Radio Stations Used as Code Messages between Gangs

Before you get to the article…

On February 23, 2018, my book on the Mau Maus and Sand Street Angels, who were two Brooklyn youth gangs from the 1950s, has been completed.  It took 15 years of research and writing to complete Brooklyn Rumble: Mau Maus, Sand Street Angels, and the End of an Era.  This book is roughly 6″x9″ and has 370 pages and includes a look at the characters in the Mau Maus and the details of a gang killing that happened in February 1959 in front of the iconic Brooklyn Paramount Theater (now Long Island University).  If you want to buy a copy, click here and this link will take you to an online ordering page.


I forget where I read this – and I can’t seem to find it, try as I might – but in the 1950s there were local radio stations throughout New York City that took dedications from their listeners, just as we continue to have in radio stations all over North America.  Members of gangs would dedicate messages through radio stations both to each other and enemy gangs, delighting in the hidden code that only they knew that played over the air waves.  While very interesting to me, I never came across that in my personal research, until recently.

There is a radio station in New York City called the WWRL that has been around since 1926.  In the 1950s, it was a popular radio station that catered to black and Puerto Rican listeners, although it also had ethnic programming for Greek, Syrian, Irish, Russian and Ukrainian speaking people.  By the time the late 1950s rolled around, it was on nearly 24 hours a day and almost entirely devoted to Spanish people with such programs as “Spanish Breakfast Club,” and “Noche de Ronda”.



















WWRL had several radio hosts that appealed to black listeners, hosts such as Hal Jackson, Reggie Lavong and Tommy Smalls aka “Dr. Jive.”  Tommy Smalls was a well-known disc jockey who began with the Apollo Theatre and the Rockland Palace, and then got his own radio show which started 1952, and was apparently very popular with the youth of New York City through his “Dr. Jive” persona.  His show started at 3:05 and went to 5:30 (the slogan was “three-oh-five to five-three-oh”)  and had a catchy theme song that when I first heard it, I couldn’t get it out of my head.  Below are the lyrics and a Youtube video of the song itself:

♪ ♫♪”If you feeling kind of low, and your pulse is feeling slow and you want to feel alive, listen to Dr. Jive.
If you want to cure your ills, without medicine or pills, here’s a treatment that won’t cost five, listen to Dr. Jive.
He’s the doctor with the beat, puts the rhythm in your feet, the rhythm in the feet supplies the heat that keeps you healthy and looking sweet.
You will thrive and you’ll survive till your old days cheques arrive, so look ahead and look alive, listen to Dr. Jive.”♪ ♫♪

Smalls’ specialty was bringing to light little-known bands and singing groups that were trying to make their name known, which was very popular with the youth of New York City.  At least two gangs listened to WWRL – the notorious Bishops and Chaplains from Bedford-Stuyvesant, Brooklyn.  Both gangs were black and if there is any example of youth gangs from NYC that I could point to as being the perfect example of a fighting gang, it is the Bishops and Chaplains.  They were bitter enemies, and their rivalry lasted for over 10 years.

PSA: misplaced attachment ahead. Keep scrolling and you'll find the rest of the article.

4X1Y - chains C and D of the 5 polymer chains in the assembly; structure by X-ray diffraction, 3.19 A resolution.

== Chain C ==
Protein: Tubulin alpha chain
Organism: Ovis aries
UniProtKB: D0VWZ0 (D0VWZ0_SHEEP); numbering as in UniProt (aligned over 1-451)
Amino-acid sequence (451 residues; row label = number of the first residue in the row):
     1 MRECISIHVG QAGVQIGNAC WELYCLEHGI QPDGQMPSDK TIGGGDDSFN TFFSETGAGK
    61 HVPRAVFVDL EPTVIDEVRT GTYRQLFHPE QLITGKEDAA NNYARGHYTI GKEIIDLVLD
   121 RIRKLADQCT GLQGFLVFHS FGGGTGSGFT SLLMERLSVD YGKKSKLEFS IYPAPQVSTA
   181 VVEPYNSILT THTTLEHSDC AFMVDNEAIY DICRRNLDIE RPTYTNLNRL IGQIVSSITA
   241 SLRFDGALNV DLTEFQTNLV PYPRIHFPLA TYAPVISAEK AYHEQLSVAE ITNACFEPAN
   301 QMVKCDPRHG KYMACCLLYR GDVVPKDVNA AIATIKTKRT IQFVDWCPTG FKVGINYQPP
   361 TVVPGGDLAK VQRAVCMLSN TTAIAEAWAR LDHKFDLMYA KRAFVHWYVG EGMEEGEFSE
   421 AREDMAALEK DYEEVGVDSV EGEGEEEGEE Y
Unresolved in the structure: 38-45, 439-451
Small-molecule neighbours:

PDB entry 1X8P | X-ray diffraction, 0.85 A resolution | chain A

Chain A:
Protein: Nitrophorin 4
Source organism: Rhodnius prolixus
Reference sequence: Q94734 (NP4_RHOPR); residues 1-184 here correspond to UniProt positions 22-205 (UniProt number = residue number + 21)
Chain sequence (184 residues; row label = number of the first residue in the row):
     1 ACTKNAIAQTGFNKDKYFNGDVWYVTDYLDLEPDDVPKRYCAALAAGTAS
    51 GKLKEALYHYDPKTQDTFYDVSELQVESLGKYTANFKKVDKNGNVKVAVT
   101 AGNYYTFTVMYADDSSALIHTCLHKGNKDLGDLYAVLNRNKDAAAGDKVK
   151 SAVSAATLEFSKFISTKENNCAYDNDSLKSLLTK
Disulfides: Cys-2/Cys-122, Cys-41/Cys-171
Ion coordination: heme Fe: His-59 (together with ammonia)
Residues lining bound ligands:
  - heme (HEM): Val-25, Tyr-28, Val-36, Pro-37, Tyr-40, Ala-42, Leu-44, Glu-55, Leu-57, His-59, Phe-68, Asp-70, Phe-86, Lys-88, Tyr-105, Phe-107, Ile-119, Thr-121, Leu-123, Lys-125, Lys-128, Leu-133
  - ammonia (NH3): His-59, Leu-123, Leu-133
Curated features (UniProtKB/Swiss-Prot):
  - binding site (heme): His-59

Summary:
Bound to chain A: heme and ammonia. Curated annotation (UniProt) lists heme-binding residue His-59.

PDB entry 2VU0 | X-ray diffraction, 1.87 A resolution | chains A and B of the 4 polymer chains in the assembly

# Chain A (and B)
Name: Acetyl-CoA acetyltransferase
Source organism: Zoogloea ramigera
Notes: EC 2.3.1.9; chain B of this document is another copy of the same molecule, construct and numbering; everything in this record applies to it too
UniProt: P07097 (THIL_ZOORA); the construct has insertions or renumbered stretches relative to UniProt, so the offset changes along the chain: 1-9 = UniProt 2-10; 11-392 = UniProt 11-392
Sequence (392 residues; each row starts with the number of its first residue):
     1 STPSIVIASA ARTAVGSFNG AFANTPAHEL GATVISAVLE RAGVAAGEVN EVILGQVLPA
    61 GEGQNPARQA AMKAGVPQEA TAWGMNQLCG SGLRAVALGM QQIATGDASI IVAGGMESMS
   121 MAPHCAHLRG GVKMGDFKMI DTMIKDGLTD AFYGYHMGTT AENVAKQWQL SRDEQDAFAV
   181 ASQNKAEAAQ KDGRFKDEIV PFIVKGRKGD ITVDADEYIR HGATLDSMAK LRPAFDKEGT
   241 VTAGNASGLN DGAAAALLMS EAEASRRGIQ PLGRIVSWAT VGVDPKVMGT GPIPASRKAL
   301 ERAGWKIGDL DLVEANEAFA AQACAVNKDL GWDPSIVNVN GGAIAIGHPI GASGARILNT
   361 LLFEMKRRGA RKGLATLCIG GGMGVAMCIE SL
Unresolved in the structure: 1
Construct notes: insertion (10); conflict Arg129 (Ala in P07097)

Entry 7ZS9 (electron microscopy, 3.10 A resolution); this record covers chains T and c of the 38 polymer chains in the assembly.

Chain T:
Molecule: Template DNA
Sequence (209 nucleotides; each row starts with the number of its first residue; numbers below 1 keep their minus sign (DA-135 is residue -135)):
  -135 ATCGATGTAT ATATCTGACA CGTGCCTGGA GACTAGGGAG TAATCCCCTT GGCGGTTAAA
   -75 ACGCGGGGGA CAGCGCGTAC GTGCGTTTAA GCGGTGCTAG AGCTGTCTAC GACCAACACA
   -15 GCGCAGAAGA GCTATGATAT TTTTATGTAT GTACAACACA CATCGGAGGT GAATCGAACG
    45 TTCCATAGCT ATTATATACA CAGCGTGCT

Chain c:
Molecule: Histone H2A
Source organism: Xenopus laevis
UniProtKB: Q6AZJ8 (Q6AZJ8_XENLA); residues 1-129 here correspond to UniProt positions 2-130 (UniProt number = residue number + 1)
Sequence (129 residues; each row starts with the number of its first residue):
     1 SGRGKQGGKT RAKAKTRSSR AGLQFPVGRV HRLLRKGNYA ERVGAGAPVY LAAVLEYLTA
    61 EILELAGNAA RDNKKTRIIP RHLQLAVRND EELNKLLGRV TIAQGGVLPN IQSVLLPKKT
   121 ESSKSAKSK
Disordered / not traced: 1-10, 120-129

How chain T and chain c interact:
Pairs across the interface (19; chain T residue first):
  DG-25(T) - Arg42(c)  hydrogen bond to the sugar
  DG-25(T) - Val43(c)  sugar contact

Apollo Concert Ad Dr. Jive & Ray Charles

Apollo Concert Ad Dr. Jive & Ray Charles










On the last week of May, 1953, there was a large celebration called the Decoration Day boat ride which was attended by 4,000 people, most of them from Bedford-Stuyvesant.  On May 29, 1953, prior to the celebration, somebody from the Bishops gang sent a radio dedication through Tommy Smalls’ show stating, “From the Bishops to the Chaplains — if you’re going on the boatride, we are dedicating the record, ‘Going to the River.'”  This fairly innocuous message doesn’t seem like much to the regular person, but it had a hidden meaning that would have been all too clear to the Chaplains.  Although I couldn’t find the song itself, “Going to the River” was about the singer being upset about something and going to the river and jumping in, drowning themselves.  No doubt this would have infuriated the Chaplains, and so the next day, the Chaplains arrived at the celebration to take care of matters.  Luther Gibson, a leader in the Bishops was playing the bongoes on the pier for the celebration and took exception with someone who made a remark to him while he was playing the drums.  He stabbed him in the hand, but a moment later some people started shooting at him.  Although it wasn’t apparent who shot at him, it was most certainly the Chaplains.  In an ironic twist, Gibson took off running down the pier, jumping into the Hudson River in his own version of “Going to the River.”

In the next few weeks, an enraged Gibson and some of his Bishop cronies trawled through Chaplain turf, looking for, and finding enemy Chaplains to beat up.  This continued through the month of June and up to July 3, 1953, when some Chaplains took revenge, finding Luther Gibson, shooting and killing him.  Although the Bishops and Chaplains were bitter enemies before all this happened, in this instance, it all began with a radio dedication.

Below is a newspaper article reporting on Gibson’s death at the hands of three Chaplains, Rudolph Murdough, Claude Phillips and Bernard Rodman.  After Gibson’s death, the Chaplains supposedly extended a peace offering, but it was rejected by the Bishops.  The Chaplains then surrounded Gibson’s home (before the funeral) and chanted, “one-two-three-four, we got Luther and will get more.”

Article on Death of member of Bishops' Gang

Article on Death of member of Bishops’ Gang